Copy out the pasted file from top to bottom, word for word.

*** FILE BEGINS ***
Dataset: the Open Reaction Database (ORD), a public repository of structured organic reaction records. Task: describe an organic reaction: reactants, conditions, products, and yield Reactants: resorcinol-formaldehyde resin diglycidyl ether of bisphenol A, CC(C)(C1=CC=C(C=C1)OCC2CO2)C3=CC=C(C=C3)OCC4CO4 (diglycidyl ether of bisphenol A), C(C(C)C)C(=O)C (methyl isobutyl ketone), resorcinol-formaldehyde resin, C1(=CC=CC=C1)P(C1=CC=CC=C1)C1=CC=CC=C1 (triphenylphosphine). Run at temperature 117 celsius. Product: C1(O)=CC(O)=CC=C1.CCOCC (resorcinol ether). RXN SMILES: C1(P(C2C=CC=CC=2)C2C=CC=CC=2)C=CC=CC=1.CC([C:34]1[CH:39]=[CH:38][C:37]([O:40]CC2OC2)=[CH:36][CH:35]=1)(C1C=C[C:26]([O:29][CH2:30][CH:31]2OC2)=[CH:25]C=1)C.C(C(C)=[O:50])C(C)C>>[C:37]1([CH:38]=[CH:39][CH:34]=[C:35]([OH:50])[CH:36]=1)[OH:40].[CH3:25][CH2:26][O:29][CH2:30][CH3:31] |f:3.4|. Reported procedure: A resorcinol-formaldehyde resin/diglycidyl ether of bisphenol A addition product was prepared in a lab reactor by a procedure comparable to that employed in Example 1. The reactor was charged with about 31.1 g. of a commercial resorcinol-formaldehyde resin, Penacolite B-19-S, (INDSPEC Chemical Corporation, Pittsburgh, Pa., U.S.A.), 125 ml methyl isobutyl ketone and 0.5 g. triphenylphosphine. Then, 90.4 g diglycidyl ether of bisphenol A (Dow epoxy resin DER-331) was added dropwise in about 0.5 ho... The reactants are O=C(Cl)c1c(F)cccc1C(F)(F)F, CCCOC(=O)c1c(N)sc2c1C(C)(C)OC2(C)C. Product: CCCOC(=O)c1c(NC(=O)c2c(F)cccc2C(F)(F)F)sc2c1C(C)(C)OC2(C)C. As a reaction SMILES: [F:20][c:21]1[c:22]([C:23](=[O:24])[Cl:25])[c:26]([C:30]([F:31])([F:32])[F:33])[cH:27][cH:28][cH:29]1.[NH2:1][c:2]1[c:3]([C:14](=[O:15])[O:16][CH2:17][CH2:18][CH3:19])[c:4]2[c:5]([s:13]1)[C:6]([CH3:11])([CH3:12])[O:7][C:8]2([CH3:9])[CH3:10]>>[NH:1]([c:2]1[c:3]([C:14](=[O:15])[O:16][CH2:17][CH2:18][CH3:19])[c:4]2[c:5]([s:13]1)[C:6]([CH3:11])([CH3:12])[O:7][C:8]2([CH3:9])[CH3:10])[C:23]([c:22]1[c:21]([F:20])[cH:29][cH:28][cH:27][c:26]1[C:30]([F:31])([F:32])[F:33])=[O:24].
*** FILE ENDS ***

Dataset: the Open Reaction Database (ORD), a public repository of structured organic reaction records. Task: describe an organic reaction: reactants, conditions, products, and yield Reactants: resorcinol-formaldehyde resin diglycidyl ether of bisphenol A, CC(C)(C1=CC=C(C=C1)OCC2CO2)C3=CC=C(C=C3)OCC4CO4 (diglycidyl ether of bisphenol A), C(C(C)C)C(=O)C (methyl isobutyl ketone), resorcinol-formaldehyde resin, C1(=CC=CC=C1)P(C1=CC=CC=C1)C1=CC=CC=C1 (triphenylphosphine). Run at temperature 117 celsius. Product: C1(O)=CC(O)=CC=C1.CCOCC (resorcinol ether). RXN SMILES: C1(P(C2C=CC=CC=2)C2C=CC=CC=2)C=CC=CC=1.CC([C:34]1[CH:39]=[CH:38][C:37]([O:40]CC2OC2)=[CH:36][CH:35]=1)(C1C=C[C:26]([O:29][CH2:30][CH:31]2OC2)=[CH:25]C=1)C.C(C(C)=[O:50])C(C)C>>[C:37]1([CH:38]=[CH:39][CH:34]=[C:35]([OH:50])[CH:36]=1)[OH:40].[CH3:25][CH2:26][O:29][CH2:30][CH3:31] |f:3.4|. Reported procedure: A resorcinol-formaldehyde resin/diglycidyl ether of bisphenol A addition product was prepared in a lab reactor by a procedure comparable to that employed in Example 1. The reactor was charged with about 31.1 g. of a commercial resorcinol-formaldehyde resin, Penacolite B-19-S, (INDSPEC Chemical Corporation, Pittsburgh, Pa., U.S.A.), 125 ml methyl isobutyl ketone and 0.5 g. triphenylphosphine. Then, 90.4 g diglycidyl ether of bisphenol A (Dow epoxy resin DER-331) was added dropwise in about 0.5 ho... The reactants are O=C(Cl)c1c(F)cccc1C(F)(F)F, CCCOC(=O)c1c(N)sc2c1C(C)(C)OC2(C)C. Product: CCCOC(=O)c1c(NC(=O)c2c(F)cccc2C(F)(F)F)sc2c1C(C)(C)OC2(C)C. As a reaction SMILES: [F:20][c:21]1[c:22]([C:23](=[O:24])[Cl:25])[c:26]([C:30]([F:31])([F:32])[F:33])[cH:27][cH:28][cH:29]1.[NH2:1][c:2]1[c:3]([C:14](=[O:15])[O:16][CH2:17][CH2:18][CH3:19])[c:4]2[c:5]([s:13]1)[C:6]([CH3:11])([CH3:12])[O:7][C:8]2([CH3:9])[CH3:10]>>[NH:1]([c:2]1[c:3]([C:14](=[O:15])[O:16][CH2:17][CH2:18][CH3:19])[c:4]2[c:5]([s:13]1)[C:6]([CH3:11])([CH3:12])[O:7][C:8]2([CH3:9])[CH3:10])[C:23]([c:22]1[c:21]([F:20])[cH:29][cH:28][cH:27][c:26]1[C:30]([F:31])([F:32])[F:33])=[O:24].